You will get FAR more benefit by creating the habit of sitting in from of your DAW of choice for 15 minutes a day, even if you don’t write a thing, than you will from force feeding your brain with more “knowledge”.
If you ever want to create a creative flow, it comes from clearing your mind, not stuffing it like that closet you don’t show any or your guests.
6. Everything you want comes through people
People are more important than knowledge. Look around at all of those highly successful people. Are they all there because they are geniuses? No way.
Everything you want (outside of your personal spiritual growth) is going to require relationships. You simply can’t stay locked out from the world, making great music & expect that to be enough. You are going to have to interact, communicate & share your value in trade for the value of others.
If you think you are above promoting yourself (in the most ethical way of course) and sharing you with the world, the world will never have the opportunity to appreciate who you are & what it is you do so well. Anyone who tells you otherwise, is lying to you.
7. You don’t have to be miserable to make good music
Man, if I hadn’t wasted all those years with the “artist” mentality, I might have gotten more done & enjoyed myself a whole lot more.
You don’t need to fabricate a difficult, dark & addicted lifestyle to be great. If not saying that getting out of your head every once in a while can’t be beneficial. It’s not popular to say this, but sometimes the drugs do work, at least for a little bit. Gladly, I did my share & got out of it before doing myself much permanent damage.
I can reflect on those experiences from a sober state of mind & say with complete conviction that I am 10 times more productive as a sober person (who has the occasional beer). Don’t follow your fellow musicians down the rabbit hole too far or you will fuck yourself, your creativity & your productivity.
Have experiences & make music, but always give your music top priority. The “lifestyle” is largely bullshit anyway. Don’t believe the hype.
8. Musicianship is optional
I’ve spoken out many times of my happiness in being a non-musician, or at least my happiness of not letting it get in the way of creating things I am proud of. So many great songwriters are not the best musicians & many of the best electronic artists don’t have a big musical background and many of those who do, found it a hinderance to creating outside the box at times.
A non-musician does not have a total lack of talent, it’s just coming from another angle. The man who I consider to be the greatest engineer & one of the most celebrated artists is Brian Eno. All the music theory in the world wouldn’t put me at his level of talent. He’s responsible for some of the best works of David Bowie, U2, David Bryne, Coldplay (I know, I know), James & even Devo, not to mention his incredible work with Roxy music.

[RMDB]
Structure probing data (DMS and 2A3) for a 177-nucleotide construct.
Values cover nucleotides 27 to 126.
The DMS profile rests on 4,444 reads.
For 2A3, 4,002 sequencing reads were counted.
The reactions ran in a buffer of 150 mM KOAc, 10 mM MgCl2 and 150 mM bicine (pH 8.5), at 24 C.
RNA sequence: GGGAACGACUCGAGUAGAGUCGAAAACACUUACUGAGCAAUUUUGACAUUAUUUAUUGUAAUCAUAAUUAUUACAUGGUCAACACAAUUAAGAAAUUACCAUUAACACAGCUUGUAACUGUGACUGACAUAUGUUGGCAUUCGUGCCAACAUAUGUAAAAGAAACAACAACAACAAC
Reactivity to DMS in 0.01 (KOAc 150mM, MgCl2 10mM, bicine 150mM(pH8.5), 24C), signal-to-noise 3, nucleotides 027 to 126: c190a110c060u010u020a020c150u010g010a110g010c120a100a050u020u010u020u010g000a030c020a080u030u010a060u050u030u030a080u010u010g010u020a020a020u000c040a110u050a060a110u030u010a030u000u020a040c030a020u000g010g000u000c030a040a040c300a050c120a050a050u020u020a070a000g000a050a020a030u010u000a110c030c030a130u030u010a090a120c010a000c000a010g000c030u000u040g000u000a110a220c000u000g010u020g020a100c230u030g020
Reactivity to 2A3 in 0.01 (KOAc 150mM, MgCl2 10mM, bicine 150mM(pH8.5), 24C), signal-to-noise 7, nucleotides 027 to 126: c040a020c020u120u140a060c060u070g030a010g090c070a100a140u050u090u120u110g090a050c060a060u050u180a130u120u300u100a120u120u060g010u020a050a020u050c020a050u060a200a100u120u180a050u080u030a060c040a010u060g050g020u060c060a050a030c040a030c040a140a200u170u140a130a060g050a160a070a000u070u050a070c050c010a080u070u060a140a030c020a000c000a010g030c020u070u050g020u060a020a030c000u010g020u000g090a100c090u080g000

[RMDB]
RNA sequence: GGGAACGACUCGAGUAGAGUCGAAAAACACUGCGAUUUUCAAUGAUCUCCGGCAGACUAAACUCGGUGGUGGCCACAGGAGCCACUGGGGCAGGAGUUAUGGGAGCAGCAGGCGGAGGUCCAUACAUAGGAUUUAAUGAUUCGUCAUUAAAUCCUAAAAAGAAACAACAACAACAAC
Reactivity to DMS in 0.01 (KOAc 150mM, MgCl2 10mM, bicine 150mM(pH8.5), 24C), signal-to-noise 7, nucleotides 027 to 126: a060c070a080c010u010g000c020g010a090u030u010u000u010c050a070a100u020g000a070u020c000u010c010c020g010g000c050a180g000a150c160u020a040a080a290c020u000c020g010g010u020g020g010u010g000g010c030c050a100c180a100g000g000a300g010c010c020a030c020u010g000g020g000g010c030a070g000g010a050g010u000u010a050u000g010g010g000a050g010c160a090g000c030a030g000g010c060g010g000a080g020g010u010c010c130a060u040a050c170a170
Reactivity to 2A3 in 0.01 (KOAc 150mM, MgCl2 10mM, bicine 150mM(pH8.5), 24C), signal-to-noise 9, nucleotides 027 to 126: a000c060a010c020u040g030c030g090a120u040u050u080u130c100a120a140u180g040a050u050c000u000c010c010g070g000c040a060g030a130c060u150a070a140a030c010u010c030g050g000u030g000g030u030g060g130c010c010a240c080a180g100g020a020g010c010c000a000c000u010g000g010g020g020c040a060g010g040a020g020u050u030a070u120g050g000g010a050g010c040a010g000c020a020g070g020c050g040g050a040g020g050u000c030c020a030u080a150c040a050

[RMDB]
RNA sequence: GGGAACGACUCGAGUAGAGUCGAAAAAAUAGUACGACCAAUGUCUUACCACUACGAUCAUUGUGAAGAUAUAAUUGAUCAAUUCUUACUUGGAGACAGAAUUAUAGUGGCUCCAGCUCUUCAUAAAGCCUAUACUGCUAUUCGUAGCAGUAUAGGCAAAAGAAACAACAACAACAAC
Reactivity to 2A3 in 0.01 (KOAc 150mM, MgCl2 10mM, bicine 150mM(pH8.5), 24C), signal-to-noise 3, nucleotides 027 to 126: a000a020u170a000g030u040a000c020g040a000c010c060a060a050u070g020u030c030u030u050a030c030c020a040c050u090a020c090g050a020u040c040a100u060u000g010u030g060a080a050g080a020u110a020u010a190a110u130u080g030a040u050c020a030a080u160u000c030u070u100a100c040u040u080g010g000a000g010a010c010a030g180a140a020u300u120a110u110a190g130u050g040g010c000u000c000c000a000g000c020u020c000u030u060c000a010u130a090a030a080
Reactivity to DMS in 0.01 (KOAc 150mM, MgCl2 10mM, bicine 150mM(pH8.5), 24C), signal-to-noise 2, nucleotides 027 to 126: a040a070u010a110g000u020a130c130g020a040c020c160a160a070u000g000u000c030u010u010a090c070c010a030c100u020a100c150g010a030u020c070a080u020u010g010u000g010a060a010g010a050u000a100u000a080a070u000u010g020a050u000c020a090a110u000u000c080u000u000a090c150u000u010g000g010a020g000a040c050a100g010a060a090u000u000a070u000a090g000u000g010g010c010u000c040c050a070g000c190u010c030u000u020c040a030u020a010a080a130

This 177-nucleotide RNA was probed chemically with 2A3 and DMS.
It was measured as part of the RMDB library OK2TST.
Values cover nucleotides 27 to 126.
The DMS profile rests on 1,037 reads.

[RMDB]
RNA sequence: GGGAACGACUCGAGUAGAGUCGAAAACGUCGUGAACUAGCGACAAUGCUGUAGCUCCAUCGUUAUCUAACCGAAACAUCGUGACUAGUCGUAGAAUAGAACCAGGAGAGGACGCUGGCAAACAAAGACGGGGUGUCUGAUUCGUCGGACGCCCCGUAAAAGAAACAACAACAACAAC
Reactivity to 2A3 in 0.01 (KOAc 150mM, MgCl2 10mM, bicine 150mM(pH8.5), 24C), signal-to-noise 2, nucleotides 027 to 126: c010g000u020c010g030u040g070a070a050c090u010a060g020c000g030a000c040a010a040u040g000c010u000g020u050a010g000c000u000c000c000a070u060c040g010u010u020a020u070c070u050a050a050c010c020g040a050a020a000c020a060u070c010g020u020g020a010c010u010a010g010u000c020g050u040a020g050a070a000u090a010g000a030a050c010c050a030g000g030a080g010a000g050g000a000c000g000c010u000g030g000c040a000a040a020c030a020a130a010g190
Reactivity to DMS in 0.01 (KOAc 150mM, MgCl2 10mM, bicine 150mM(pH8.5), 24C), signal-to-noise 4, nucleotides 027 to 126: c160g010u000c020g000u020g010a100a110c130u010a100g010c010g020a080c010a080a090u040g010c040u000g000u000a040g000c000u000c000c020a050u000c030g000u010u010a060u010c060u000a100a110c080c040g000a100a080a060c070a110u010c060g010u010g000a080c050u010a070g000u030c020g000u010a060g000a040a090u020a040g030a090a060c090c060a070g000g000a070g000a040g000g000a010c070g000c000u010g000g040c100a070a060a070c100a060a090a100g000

For all of the incredible music he is responsible for, he still considers himself a crap musician. If you have a music background, wonderful, use it. If you don’t, also wonderful, create from a different angle. You will never know your capabilities until you embrace them.
9. Time is the only difference from you & those who are now successful
Your musical heroes are not really heroes, they are arrows pointing in the direction of your own potential. Do not allow the thought that “some have it and some don’t”, it’s simply not true. The truth is that some people work for it(unfortunately very few) tirelessly & consistently until they get it. Some of the best artists actually took longer to get there than you would expect.
The video below explains this concept better than my own words ever could, so please watch it and let it sink in.
If you want to know whether you’ve got it in you or not, look at your daily habits, not your skill level.
10. Everybody steals
So many people are so fucking paranoid that they just sit there staring at their computer screen like me wandering aimlessly in a supermarket trying to put a meal together. My god, if I couldn’t steal recipes from people much more gifted in cooking than me, I’d be in even more trouble.
The truth is, that all of the music you hear is inspired by another musician, artist, poet or some abstract thing someone recognized as having a beauty that others might not have seen from that perspective.
That idea you are afraid to borrow was almost certainly inspired someone else, if not completely stolen. Picasso, John Lennon & Steve Jobs, all considered to be creative innovators all are famously quoted for nicking ideas pretty blatantly. You think Led Zeppelin were innovators? I did too & I still love them, but if you do some research, I’m sure you’ll be shocked.
Stealing ideas is how artists constantly fuel their own creativity. Letting go of the fear of being completely original will actually set you free & make you more creative, not less. Use samples, presets, loops, quotes, or even steal from your own past ideas. Nothing you can steal will be put back together quite like the source you got it from.
We are all human filters. This means that no matter what we borrow or steal, it still has to run through our unique set of parameters before it gets spit back out as our own art. Drop the fear & use everything around you when you create. It’s liberating.
Happy music making,
If you liked this article please make a comment below & feel free to share the lies YOU have been fed. If you want to take your Music Productions to the next level, I encourage you to take a look at my Producer’s Playground
Some other posts you might like:
If you’re interested in what I am working on currently, I make daily posts Here.
The process of about 50 songs of mine are all there for free, plus I invite others
to share their work as well.